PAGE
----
This beautiful welcome gave me a lot of happiness and courage! As soon as I got off the metro and having easily integrated a beautiful hotel in Paddington, I threw the gag mask on and went out for a very long walk with my nose to the wind north of Paddington – Abbey Road with the famous studios, Finchley Road with the small houses including Freud’s House and the Tavistock and Portman Center… I photographed and filmed the pubs and restaurants open to show that we lived normally here and that nobody was afraid of a covid. In a pub near Finchley Road I enjoyed my cocktail like a prison escapee and with permission I photographed the joie de vivre of the young people chatting there. The next day I was at 6am first thing in the morning outside the door of the Westminster Magistrate Court, tired but finally confident. Julian Assange still has to report to the remand centre, you have to be there, always, without exception, to show that you don’t give up.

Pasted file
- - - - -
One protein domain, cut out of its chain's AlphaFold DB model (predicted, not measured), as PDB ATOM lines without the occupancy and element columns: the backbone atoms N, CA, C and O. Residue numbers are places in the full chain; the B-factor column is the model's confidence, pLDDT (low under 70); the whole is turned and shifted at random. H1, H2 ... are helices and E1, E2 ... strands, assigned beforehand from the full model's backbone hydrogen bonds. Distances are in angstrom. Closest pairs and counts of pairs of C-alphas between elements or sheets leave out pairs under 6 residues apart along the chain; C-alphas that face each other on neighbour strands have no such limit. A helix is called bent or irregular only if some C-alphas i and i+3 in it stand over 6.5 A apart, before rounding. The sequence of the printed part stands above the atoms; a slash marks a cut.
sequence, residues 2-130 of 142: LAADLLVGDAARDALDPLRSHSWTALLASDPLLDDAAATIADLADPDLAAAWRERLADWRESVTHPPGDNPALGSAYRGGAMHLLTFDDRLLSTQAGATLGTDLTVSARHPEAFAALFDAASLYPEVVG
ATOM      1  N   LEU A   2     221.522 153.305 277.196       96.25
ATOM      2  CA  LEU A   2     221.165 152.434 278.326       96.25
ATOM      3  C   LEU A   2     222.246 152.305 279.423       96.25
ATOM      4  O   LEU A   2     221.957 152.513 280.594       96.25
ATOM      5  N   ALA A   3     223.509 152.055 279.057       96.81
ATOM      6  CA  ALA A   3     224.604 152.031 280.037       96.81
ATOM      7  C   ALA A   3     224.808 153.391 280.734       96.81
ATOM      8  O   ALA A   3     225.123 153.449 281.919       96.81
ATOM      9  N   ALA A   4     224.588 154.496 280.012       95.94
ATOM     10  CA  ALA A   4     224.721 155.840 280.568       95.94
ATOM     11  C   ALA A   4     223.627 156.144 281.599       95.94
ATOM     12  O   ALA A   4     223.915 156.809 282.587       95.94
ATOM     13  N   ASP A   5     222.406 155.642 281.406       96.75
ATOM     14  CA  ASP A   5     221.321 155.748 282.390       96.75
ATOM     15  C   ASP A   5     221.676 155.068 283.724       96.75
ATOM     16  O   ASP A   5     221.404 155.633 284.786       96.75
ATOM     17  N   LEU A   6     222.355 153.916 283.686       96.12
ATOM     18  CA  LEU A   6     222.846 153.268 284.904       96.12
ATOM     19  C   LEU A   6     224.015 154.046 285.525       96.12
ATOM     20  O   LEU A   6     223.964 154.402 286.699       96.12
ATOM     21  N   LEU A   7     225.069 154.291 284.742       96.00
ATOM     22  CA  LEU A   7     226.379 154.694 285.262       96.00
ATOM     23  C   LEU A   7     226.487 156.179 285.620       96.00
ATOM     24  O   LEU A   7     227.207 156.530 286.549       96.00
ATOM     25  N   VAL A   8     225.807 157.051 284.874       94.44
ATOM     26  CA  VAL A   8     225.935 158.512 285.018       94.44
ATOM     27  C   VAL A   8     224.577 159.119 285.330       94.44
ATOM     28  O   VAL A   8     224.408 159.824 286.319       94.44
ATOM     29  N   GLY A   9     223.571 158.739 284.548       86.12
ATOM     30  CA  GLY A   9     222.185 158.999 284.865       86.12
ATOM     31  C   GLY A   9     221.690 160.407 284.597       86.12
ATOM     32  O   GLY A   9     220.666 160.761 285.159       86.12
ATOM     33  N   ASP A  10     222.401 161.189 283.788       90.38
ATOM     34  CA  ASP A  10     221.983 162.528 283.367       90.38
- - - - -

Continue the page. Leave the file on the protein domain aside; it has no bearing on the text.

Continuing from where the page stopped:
The next day, after Julian’s failure to appear but the appearance of a new judge, Judge Paul Goldspring, I still managed to go for a very long walk in the Islington area of North London. I wanted at all costs to walk a long way to enjoy the air without masks and the happiness of people to live normally. In this area live the Bobo middle classes but also the working classes of migrant origin in pretty brick blocks of flats in gardens. It is like a kind of Montreuil. I used to see young British people in groups in the pedestrian zone meeting up, kissing and laughing, then eating at the kébab together, then dancing in the street and chatting while listening to music at full speed…. I saw the children playing merrily everywhere, the parents walking around chatting and preparing Christmas shopping…. And I thought of the French children suffocating under the mask 10 hours a day… the youngsters languishing locked up at home without any contact that the computer…